Endometriosis is a chronic inflammatory pain condition that affects one in ten females and those assigned female at birth. It costs the UK economy £8.2 billion a year in treatment, loss of work and healthcare costs.
Endometriosis is a condition where cells similar to those that line the womb grow in other parts the body (usually the abdominal cavity) as lesions. The hormones that regulate periods regulate this tissue too, and endometriosis lesions cause inflammation and can lead to scarring. For patients, this results infertility issues, pain that can often be severe, fatigue, and can lead to feelings of isolation and depression.
Currently, the only way to receive a definitive diagnosis is via laparoscopy and the average time from symptom onset to diagnosis is eight and-a-half years. The treatments currently available for patients can be effective in some cases, however identifying which patients will respond to a particular treatment available can be a case of trial and error, with limited information available to drive precision medicine approaches. Moreover, many existing treatments for endometriosis symptoms are hormone-based and, with many patients affected being within reproductive age, these can be unsuitable options for a large number of patients. Although endometriosis is as common in women as diabetes and asthma, it has failed to attract the same attention, support and research funding as those diseases. There is a clear need for further endometriosis research to aid the development of both better diagnostics and non-hormonal treatments to improve quality of life for the many women affected by the condition.
At the MRC Centre for Reproductive Health at the University of Edinburgh, the EXPPECT Endometriosis team, led by Professor Andrew Horne and Professor Philippa Saunders, are working hard to improve the lives of women with endometriosis by advancing research into pelvic pain and endometriosis and their management. EXPPECT is a diverse team, spanning all aspects of clinical care, discovery and data science. Underpinned by support from a group of experienced research and trial managers, the team can provide expertise and support for translational research from basic science using novel in-vitro ‘lesion in a dish’ and animal models, through to the delivery of early and late-stage clinical trials. Patients are at the centre of EXPEECT’s research and the team works in partnership with patients to understand what matters most to them and to involve them in research. The involvement of patients has also helped the team to create an invaluable research resource with tissue and fluid samples and both clinical and quality of life data from women with endometriosis made available for ethically approved research.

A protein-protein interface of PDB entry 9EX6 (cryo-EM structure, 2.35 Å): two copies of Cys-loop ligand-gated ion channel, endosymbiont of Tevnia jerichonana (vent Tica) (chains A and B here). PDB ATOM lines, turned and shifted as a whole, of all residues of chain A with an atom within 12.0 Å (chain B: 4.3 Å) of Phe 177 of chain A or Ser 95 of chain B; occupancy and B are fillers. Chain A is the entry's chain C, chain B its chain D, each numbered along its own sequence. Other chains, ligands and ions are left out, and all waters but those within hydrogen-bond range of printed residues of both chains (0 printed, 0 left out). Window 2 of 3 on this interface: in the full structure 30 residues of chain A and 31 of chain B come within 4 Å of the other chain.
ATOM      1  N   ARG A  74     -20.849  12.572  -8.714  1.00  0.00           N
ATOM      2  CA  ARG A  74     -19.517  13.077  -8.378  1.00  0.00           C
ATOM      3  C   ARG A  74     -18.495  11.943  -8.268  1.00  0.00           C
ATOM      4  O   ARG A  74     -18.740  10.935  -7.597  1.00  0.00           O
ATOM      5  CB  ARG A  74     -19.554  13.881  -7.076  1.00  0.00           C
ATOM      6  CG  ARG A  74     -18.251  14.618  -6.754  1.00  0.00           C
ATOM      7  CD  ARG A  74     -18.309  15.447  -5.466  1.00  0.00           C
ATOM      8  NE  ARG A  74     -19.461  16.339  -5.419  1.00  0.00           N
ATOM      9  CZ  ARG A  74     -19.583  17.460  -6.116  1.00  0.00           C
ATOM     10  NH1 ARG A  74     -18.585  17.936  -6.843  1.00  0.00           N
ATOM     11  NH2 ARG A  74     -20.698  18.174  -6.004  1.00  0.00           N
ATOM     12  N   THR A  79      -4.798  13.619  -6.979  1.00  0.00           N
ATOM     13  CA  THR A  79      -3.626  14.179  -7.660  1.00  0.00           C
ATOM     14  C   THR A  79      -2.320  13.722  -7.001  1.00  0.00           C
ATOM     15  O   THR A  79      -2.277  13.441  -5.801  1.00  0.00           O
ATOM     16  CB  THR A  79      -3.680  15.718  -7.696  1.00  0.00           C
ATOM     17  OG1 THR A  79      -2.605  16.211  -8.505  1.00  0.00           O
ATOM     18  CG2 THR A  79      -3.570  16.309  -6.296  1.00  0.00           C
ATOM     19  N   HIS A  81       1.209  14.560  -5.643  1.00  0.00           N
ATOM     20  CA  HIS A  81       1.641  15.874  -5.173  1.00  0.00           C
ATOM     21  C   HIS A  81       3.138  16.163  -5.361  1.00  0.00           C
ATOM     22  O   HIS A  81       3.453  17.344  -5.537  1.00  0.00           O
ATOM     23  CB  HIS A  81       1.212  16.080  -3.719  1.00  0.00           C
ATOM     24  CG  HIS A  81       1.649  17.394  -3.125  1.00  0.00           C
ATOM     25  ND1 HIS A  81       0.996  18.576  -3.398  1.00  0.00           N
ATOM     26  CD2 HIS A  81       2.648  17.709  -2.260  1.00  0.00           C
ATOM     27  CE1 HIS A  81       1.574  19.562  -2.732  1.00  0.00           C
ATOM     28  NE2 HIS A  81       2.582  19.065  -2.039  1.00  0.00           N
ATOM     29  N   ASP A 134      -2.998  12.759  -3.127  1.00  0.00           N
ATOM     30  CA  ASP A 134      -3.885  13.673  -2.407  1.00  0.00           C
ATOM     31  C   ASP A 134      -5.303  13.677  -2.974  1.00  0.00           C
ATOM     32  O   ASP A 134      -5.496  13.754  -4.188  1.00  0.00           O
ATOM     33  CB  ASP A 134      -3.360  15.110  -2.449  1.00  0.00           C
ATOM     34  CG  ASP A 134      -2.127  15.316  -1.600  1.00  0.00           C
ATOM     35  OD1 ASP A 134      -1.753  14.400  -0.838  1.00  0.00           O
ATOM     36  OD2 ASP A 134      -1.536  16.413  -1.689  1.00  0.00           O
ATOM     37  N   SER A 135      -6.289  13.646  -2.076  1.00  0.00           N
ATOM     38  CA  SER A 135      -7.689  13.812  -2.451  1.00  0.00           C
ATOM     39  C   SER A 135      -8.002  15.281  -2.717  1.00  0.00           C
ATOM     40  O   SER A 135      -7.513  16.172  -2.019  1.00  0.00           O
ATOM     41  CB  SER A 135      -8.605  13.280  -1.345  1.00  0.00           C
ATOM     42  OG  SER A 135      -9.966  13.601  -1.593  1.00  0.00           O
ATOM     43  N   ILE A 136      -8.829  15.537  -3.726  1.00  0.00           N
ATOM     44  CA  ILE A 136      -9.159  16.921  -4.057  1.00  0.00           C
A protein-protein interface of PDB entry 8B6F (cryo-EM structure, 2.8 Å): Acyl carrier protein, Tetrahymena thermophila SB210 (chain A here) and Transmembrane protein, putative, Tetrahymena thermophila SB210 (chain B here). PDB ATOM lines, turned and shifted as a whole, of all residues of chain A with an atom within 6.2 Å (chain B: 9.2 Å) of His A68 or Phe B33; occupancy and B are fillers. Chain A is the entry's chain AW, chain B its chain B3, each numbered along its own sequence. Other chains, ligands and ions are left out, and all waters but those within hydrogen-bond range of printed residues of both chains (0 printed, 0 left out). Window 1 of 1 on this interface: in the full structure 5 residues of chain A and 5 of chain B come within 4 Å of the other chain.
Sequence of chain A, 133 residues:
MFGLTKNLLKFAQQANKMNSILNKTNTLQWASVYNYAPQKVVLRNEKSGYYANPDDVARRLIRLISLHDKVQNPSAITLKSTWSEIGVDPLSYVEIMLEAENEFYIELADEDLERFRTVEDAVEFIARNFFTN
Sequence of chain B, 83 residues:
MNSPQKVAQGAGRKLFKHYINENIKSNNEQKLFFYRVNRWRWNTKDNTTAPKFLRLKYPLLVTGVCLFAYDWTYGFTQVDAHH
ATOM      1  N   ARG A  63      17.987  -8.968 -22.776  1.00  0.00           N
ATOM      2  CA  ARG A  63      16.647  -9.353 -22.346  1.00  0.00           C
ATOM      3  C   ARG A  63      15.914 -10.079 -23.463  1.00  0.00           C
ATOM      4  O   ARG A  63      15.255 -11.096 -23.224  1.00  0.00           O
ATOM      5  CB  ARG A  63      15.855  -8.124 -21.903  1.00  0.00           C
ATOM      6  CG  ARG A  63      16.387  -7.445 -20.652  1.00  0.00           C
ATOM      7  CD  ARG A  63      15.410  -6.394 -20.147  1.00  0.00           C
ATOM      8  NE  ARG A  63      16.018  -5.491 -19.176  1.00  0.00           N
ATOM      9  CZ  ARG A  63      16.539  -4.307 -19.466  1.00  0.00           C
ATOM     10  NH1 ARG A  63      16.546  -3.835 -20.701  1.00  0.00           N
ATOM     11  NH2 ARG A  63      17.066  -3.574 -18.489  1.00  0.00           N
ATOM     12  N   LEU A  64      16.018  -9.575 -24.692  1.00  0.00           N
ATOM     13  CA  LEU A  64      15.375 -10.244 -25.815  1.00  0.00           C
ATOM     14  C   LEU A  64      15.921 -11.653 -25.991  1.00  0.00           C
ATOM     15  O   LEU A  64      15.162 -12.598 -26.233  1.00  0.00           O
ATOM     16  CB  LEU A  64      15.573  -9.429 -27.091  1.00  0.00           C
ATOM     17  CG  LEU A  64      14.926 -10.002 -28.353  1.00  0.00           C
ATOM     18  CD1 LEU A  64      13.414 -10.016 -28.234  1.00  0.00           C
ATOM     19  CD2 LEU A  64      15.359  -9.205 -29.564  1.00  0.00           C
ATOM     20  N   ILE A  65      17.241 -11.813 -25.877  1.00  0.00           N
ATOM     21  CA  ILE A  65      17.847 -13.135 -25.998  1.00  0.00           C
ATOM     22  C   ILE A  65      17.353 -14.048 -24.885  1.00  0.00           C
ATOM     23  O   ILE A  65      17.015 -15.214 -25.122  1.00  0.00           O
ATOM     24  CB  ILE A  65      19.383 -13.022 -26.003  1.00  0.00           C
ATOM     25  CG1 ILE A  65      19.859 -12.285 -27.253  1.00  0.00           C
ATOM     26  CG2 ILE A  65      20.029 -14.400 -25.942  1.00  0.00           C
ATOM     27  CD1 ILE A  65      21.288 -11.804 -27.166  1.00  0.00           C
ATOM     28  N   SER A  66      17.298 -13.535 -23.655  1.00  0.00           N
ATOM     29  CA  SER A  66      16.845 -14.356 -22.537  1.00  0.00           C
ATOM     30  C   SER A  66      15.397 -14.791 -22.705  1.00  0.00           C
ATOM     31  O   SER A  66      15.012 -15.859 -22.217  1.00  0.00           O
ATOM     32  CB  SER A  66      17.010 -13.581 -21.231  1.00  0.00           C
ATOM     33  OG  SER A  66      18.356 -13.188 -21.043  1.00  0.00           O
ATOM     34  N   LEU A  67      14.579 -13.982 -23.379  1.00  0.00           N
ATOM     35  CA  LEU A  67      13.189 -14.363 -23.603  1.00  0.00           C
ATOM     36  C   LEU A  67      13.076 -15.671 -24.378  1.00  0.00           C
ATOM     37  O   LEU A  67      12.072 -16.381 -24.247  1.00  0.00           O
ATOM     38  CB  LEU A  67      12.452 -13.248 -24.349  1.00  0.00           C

The EXPPECT team are pioneering new and innovative approaches to improve the diagnosis and treatment of endometriosis through academically led research and collaborations with industry. Examples of their current studies include the UK-wide multicentre NIHR funded ESPriT2 trial, which will determine if surgical removal of superficial peritoneal endometriosis (SPE) is effective in the treatment of chronic pelvic pain. The trial also aims to improve quality of life; reduce use of hormones, analgesics and post-op pain; and improve reproductive outcomes. The team is also investigating novel therapeutic approaches for endometriosis-associated pain using re-purposed existing treatments, such as dichloroacetate (EPiC trials) and cannabinoids (ENDOCAN trial). In addition to investigating new potential treatments, the team is also investigating a wide range of approaches to speed up and improve diagnosis, and to enable precision medicine approaches for the treatment of endometriosis. Through research to identify new and novel biomarkers in blood and urine, and also using data driven approaches using wearables such as smart watches together with AI, they hope to be able to identify new non-invasive markers to diagnose, stratify and monitor patients. For example, the smart watch technology might be useful to assess different aspects of pelvic pain that sometimes women with endometriosis themselves might not be reporting (or be aware of), such as disturbed sleep and immobility.
The team is committed to the goals of improving care for endometriosis patients and, with world-leading expertise in the field and cutting-edge research infrastructure provided through EXPPECT, it is well placed to achieve this. However, to fully realise thisvision, collaboration with industry will also be key to maximise research potential through sharing of expertise, ideas, skills and resources.
Professor Andrew Horne and Professor Philippa Saunders will be hosting the 15th World Congress on Endometriosis in Edinburgh from 3 to 6 May in 2023. Come and chat to us about collaboration at the Edinburgh Innovations stand.
Find out how you can work with the University’s world-class inflammation expertise and state of the art facilities that will provide the solution to your research questions.